THERE are two things that the Catholic Church is pretty good at: blaming victims for the abuse they suffered at the hands of priests, and treating the abusers as if they are somehow the ones being persecuted.
Polish-American journalist Filip Mazurczak, above, a doctoral student in history at Kraków’s Jagiellonian University, said after the recent release of a documentary film entitled Tell No One, which has had over almost 22 million views and more than 71,000 comments on YouTube:
For years, whenever the topic of priestly sexual abuse came up in the Polish media … the Polish bishops responded by saying something along the lines that sexual abuse is a problem in many milieus, not only among the Catholic Church.
Many Catholic bishops – and many priests and rank-and-file lay Catholics as well – felt that they were being unfairly attacked.
Mazurczak pointed out that when the Church addressed the question of abuse in March of this year, Archbishop Marek Jędraszewski of Kraków made a particularly terrible error when he asked for mercy for the abusers. The student called his appeal a “disaster.”
According to this report, the Church and its priests enjoy a revered status and wields “serious influence” in Poland, where more than 90 percent of the country’s population is registered as Catholic.
It has long held powerful ties to politics; together with the late Polish Pope John Paul II, it is widely hailed for its opposition to the Communist regime that collapsed in 1989.
Marcin Zaborowski, political analyst at Visegrad Insight said Church has been “fundamental” to Polish society.
The Church is part and parcel of Polish politics. The current government will find it difficult to distance itself from the Catholic Church.
Only a week before the film was released earlier this month, Jaroslaw Kaczynski, leader of the conservative ruling Law and Justice Party, said:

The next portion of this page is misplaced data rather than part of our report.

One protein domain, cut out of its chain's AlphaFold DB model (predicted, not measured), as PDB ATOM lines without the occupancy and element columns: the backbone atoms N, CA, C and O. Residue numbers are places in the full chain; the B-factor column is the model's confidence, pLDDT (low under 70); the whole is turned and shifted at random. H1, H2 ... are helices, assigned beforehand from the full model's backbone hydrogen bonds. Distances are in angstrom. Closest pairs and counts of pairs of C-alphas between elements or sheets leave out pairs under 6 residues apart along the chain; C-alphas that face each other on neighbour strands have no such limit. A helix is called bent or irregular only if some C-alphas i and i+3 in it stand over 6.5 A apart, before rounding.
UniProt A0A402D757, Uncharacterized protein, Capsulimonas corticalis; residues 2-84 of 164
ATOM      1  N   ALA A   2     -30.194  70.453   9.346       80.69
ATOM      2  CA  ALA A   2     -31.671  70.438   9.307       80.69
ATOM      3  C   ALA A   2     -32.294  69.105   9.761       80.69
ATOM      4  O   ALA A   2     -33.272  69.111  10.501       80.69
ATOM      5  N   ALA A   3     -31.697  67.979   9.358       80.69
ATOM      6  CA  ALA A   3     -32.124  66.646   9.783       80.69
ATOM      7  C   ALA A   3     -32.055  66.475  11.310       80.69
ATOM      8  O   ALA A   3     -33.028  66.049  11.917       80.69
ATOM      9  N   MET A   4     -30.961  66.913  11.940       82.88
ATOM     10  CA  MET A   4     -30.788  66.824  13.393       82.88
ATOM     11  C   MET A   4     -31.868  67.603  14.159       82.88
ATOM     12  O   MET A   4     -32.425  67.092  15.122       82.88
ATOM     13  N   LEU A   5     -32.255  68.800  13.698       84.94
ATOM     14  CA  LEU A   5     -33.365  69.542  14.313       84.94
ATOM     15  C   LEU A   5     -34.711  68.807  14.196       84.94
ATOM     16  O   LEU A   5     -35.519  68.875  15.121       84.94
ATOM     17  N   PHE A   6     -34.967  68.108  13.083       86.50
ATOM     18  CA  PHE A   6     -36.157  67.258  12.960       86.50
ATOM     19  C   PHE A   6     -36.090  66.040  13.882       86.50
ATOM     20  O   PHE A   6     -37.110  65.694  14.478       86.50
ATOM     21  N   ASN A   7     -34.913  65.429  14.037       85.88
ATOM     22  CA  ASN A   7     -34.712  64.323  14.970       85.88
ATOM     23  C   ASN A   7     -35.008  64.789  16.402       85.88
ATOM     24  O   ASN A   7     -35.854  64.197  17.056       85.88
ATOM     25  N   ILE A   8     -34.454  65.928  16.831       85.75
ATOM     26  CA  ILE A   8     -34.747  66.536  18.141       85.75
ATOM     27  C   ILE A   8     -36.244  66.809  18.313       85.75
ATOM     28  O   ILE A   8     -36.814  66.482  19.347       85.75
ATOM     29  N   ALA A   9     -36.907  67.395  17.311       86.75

Anyone who raises his hand against the Church, wants to destroy it, raises his hand against Poland.
After seeing the documentary, he clarified his remarks at a rally, saying:
That does not mean that we support or tolerate pathology in the Church.
After the documentary – in which an elderly retired priest tells a victim he abused that the “Devil made him do it” – was released, Polish bishops issued a grovelling apology for not doing more to prevent abuse. In a statement they said:
We admit that as shepherds of the Church we have not done everything to prevent these harms. For many believers, especially for young people sincerely seeking God, sexual scandals involving clergy become a hard test of faith and a reason for great scandal.
Disappointment and indignation are all the bigger and more painful that children, instead of caring love and accompaniment in seeking the nearness of Jesus, experienced violence and brutal [diminishment] of the dignity of the child.
Within hours of seeing the film the Polish primate and Archbishop of Gniezno, Wojciech Polak, above, released a filmed apology.
I am deeply disturbed by what I saw in Mr. Tomasz Sekielski’s film … Thank you to everyone who had the courage to tell of their suffering. I apologise for every wound caused by people in the Church.
The head of the Polish Bishops’ Conference, Archbishop Stanisław Gądecki, was similarly humble in his response to the film. After thanking the director, he apologised to victims for all the Polish bishops:
On behalf of the entire Episcopate Conference, I would like to apologise most deeply to all those who were hurt. I realize that nothing can compensate them for the wrongs they have suffered.
Gądecki predicted that the film would:
Contribute to an even more severe condemnation of pedophilia, for which there can be no place in the Church.
Yeah, yeah, but will the documentary wake Poles up to the fact that they have a canker in their midst that need eliminating, just as Ireland has succeeded in doing?
Sadly it would appear no.
The history student Mazurczak said that after Tell No One was released on YouTube, it was the most talked about subject in the Polish media. However, as far as he and his friends could tell, it made no negative impact on Church attendance the following Sunday.
I was nervous when going to Mass because I knew about how sexual abuse had emptied parishes in Ireland during the 1990s. When I went to Mass at the Franciscan church, attendance was the same as it always is. My friends I’ve talked to told me the same thing: when they went to Mass, attendance was more or less the same as always. Nobody saw a major decline.
Sunday evening, I coincidentally stumbled upon the Vincentian church near the technical university. It was almost eight o’clock, and the Mass for university students was starting. I peeked into the church; it was bursting at the seams with young people, and more people kept filing in as I was leaving.